Residents dig their car out of the snow in Union City, New Jersey, across the Hudson River from Midtown Manhattan, after the second-biggest winter storm in New York history, Jan. 24, 2016. Reuters

New Yorkers woke up to a winter blizzard Thursday that could pile on as much as 12 inches. Snow from "Winter Storm Niko" was falling at about one inch per hour, according to the Weather Channel.

Public transportation service was being reduced and the morning and evening commutes were expected to be severely affected before the storm was forecast to taper off by Thursday evening. Hundreds of flights were canceled at the three major airports in the metropolitan area, transit officials announced Wednesday night.

The Bronx borough was expected to get the brunt of the snowstorm, but the entire city was being covered by snow. In anticipation of the snowstorm, city schools were closed across the city's five boroughs. Mayor Bill de Blasio made the announcement on Twitter Wednesday afternoon.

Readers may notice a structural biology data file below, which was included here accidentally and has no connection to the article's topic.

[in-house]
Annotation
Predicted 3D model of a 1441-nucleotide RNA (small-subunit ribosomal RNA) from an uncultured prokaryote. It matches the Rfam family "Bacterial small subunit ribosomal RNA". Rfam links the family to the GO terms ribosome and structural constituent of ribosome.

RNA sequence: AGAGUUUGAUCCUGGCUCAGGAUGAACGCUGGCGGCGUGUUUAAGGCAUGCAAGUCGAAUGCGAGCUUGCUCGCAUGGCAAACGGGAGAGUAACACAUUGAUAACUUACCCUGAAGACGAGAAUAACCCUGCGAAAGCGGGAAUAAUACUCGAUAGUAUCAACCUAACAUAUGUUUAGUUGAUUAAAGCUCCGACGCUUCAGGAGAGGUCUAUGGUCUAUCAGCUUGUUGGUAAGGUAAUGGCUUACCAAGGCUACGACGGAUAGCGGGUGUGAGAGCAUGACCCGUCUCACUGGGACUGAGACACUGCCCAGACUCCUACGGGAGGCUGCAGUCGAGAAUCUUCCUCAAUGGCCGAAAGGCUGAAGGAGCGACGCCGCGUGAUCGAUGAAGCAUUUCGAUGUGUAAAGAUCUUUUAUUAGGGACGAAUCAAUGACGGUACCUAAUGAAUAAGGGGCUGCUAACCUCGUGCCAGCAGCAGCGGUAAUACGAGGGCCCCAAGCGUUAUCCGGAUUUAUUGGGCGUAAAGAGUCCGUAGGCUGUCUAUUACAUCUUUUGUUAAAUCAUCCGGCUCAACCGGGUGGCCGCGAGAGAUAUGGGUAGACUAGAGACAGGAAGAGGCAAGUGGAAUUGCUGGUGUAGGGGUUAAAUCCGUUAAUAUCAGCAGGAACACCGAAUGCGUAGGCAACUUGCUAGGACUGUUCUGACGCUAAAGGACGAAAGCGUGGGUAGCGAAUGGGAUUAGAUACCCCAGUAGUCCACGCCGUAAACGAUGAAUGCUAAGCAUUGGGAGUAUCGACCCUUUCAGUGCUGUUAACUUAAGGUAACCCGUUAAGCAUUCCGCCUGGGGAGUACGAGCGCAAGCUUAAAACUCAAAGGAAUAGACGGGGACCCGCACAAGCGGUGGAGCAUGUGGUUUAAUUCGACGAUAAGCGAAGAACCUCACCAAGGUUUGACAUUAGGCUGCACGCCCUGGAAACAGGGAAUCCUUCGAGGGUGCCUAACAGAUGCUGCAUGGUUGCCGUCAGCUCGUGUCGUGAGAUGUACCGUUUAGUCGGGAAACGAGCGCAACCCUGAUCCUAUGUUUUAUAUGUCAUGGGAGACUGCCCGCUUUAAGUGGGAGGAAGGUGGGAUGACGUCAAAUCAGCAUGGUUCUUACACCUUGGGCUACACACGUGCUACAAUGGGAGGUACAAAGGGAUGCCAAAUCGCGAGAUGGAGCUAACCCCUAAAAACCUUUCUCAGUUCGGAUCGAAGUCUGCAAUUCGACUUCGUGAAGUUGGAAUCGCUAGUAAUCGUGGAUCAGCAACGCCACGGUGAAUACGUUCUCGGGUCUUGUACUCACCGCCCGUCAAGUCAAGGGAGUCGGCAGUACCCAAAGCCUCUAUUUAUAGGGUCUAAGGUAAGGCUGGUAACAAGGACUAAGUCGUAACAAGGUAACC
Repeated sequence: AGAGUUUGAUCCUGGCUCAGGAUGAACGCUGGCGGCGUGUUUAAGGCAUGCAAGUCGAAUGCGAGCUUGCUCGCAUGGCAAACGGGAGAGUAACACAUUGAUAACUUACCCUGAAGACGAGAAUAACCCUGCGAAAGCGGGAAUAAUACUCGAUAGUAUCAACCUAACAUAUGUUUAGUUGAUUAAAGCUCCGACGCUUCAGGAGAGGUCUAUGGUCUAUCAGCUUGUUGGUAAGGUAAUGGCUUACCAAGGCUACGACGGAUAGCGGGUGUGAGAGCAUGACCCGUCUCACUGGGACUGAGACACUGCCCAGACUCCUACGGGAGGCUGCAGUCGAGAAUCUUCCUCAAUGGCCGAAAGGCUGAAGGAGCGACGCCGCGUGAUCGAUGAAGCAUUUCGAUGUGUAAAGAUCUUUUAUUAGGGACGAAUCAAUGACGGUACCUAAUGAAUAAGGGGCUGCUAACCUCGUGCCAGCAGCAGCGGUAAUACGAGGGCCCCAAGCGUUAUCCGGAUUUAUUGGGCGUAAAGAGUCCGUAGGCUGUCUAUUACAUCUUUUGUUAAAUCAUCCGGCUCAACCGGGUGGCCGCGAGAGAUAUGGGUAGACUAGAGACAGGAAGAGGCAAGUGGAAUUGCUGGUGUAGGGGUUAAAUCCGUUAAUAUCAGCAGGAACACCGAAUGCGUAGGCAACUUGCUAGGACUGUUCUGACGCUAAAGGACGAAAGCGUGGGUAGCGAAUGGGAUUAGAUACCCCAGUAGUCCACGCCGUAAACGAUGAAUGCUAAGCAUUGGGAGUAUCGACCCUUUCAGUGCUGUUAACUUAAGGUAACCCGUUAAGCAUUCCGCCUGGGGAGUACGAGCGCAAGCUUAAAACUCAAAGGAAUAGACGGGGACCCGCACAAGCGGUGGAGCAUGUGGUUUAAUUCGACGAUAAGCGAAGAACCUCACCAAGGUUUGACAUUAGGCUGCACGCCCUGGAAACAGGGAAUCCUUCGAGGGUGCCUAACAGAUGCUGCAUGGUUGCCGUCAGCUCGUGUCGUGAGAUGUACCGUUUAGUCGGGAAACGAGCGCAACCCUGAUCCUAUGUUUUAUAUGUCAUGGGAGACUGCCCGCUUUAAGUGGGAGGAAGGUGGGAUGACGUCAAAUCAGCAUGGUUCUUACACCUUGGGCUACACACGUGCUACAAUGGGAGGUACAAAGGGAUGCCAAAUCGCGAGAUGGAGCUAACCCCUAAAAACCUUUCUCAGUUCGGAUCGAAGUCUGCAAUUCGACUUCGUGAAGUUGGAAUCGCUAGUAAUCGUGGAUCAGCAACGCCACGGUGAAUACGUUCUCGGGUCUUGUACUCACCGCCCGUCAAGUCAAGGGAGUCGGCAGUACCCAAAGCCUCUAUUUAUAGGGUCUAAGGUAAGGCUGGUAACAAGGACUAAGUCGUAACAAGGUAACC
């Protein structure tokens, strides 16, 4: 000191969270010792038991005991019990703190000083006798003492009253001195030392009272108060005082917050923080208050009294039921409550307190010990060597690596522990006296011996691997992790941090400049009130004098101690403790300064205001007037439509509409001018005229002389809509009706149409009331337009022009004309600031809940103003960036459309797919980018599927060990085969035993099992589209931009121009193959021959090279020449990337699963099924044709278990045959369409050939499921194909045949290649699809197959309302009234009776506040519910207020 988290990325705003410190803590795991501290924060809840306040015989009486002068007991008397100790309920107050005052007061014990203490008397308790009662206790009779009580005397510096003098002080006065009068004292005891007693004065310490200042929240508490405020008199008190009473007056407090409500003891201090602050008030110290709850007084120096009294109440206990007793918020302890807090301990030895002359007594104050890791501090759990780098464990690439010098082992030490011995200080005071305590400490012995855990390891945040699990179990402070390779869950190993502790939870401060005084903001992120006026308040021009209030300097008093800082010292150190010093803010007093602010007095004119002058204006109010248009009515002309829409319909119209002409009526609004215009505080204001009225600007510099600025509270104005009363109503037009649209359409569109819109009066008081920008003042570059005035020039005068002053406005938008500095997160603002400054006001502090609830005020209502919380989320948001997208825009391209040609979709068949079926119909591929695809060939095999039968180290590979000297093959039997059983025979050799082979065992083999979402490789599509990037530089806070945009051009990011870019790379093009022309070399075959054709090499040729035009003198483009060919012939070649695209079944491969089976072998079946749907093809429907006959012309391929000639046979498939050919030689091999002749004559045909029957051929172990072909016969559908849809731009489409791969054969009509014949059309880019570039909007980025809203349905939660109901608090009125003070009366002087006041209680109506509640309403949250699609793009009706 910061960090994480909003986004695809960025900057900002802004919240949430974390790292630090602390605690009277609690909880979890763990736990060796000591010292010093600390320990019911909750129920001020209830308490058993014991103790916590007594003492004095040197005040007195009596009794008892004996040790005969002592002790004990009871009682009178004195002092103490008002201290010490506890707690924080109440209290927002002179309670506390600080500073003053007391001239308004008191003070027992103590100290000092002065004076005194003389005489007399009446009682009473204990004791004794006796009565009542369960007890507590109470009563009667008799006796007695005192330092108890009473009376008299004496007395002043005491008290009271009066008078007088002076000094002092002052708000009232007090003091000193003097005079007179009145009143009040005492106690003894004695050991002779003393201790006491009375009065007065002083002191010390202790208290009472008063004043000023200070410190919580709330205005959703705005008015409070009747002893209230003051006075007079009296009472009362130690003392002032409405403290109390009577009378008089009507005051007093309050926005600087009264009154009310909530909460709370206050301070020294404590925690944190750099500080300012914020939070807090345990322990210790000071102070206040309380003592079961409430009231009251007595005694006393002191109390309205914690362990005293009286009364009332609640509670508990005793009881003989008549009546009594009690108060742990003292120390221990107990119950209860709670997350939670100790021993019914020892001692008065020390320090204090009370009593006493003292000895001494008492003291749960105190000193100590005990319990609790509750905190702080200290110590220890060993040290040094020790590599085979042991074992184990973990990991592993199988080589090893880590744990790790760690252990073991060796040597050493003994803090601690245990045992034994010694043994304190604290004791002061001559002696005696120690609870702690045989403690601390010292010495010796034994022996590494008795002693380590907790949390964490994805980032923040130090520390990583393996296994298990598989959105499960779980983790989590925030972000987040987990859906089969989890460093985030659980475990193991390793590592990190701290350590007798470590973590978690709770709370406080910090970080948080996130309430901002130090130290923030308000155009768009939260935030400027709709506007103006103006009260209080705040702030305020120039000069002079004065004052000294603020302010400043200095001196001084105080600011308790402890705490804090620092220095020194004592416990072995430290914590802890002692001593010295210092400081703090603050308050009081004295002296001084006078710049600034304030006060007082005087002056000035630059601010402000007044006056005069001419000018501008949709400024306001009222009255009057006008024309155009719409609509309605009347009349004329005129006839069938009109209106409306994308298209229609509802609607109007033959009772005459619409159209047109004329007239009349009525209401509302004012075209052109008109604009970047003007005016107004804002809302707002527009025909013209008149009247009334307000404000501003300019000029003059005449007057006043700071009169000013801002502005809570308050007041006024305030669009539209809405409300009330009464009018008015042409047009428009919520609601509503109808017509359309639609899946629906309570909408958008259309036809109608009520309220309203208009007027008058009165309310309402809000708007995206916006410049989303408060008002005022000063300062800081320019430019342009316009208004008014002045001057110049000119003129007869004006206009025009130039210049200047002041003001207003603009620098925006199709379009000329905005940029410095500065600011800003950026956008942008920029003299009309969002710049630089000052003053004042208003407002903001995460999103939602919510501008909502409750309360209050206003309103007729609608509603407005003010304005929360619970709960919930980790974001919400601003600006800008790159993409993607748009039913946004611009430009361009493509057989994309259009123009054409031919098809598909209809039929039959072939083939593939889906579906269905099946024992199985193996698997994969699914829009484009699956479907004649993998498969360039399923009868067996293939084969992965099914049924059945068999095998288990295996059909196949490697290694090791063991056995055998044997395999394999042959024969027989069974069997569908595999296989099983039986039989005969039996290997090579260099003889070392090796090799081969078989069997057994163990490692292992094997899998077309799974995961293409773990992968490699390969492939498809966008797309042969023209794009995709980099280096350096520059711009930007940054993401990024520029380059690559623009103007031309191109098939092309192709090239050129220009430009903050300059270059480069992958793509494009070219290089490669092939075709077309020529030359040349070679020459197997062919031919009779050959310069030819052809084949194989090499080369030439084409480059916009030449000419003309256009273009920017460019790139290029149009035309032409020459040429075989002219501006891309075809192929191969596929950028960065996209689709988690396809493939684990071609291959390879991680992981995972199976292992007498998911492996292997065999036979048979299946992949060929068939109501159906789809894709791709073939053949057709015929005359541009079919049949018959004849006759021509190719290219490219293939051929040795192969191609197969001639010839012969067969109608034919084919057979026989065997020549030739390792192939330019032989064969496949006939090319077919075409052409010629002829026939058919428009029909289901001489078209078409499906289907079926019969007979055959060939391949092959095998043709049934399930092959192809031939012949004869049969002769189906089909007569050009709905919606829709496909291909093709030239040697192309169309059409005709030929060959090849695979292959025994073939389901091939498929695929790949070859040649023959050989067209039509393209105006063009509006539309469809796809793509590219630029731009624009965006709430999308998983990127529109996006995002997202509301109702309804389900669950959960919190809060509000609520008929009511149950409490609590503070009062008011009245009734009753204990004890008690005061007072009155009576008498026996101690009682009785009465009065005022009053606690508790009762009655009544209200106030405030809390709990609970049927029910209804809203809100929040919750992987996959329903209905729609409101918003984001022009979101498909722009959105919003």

Thursday's blizzard was forecast to be less severe than some previous storms that have dropped heavy amounts of snow on New York City. A list of past blizzards to hit the Big Apple follows below.

January 2016: Last January was the biggest snowstorm of them all, with 27.5 inches of snow, which killed at least nineteen people, NBC News reported.

February 2006: Snow piled up to 26.9 inches over more than two days, forcing city officials to cancel flights and rail service.

December 1947: The third largest blizzard in city history killed at least 77 people, with snow measuring at 26.8 inches in Central Park.

March 1888: A four-day blizzard brought 21 inches of snow, and the aftermath of it was disastrous -- it killed more than 200 people.

January 1996: The city was coated with 20.2 inches of snow, killing dozens of people, closing schools and cancelling Broadway shows, according to the New York Daily News.

February 2010: 20.9 inches

December 2010: 20 inches

February 2003: 19.8 inches

January 2011: 19 inches

January 1935: 18.1 inches

March 1941: 18.1 inches